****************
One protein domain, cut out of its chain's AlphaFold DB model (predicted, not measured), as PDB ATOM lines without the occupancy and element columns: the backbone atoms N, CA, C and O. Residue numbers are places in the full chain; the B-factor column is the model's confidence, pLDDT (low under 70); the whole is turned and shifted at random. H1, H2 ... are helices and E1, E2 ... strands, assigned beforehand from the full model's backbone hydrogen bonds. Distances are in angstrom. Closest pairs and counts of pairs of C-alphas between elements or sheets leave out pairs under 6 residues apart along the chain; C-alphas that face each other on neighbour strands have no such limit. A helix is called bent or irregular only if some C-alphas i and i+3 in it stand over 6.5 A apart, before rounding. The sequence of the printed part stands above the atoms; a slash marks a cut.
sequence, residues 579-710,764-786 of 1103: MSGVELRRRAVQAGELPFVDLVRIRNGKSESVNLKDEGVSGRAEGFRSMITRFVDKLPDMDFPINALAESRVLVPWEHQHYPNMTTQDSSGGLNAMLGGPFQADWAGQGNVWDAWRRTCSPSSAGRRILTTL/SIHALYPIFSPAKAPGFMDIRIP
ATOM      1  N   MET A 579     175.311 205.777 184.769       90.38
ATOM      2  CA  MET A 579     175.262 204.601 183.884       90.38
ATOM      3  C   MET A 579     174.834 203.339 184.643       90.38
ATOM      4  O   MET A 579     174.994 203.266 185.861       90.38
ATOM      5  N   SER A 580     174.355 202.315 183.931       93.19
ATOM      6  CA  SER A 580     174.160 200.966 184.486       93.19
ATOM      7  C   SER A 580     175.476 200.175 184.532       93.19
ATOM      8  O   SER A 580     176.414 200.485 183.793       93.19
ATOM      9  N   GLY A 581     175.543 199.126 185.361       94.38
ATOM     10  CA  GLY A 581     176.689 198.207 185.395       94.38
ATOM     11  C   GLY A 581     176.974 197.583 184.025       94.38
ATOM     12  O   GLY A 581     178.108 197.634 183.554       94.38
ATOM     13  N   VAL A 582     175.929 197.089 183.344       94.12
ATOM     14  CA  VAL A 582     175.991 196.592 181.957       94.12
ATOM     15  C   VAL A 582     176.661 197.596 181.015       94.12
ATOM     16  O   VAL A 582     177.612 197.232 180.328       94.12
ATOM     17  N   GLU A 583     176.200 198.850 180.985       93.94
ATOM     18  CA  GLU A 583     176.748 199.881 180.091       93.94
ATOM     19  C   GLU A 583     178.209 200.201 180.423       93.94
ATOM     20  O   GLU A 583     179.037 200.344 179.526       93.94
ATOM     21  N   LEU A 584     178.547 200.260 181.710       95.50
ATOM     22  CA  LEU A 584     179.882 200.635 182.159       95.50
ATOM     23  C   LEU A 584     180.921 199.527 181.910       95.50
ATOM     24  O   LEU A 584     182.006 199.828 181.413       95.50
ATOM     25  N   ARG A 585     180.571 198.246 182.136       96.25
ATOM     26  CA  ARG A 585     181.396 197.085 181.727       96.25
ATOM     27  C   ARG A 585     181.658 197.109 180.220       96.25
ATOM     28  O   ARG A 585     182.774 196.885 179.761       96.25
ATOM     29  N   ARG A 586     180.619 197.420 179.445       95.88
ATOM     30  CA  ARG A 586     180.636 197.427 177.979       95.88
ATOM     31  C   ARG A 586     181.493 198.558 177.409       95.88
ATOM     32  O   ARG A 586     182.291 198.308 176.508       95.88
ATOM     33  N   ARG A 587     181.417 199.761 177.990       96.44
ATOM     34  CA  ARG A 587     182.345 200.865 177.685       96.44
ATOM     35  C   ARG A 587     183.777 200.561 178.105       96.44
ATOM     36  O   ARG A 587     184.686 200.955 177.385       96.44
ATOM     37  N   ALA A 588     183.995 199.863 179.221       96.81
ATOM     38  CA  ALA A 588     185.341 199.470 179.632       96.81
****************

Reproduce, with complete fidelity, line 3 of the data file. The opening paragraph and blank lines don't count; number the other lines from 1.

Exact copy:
ATOM      2  CA  MET A 579     175.262 204.601 183.884       90.38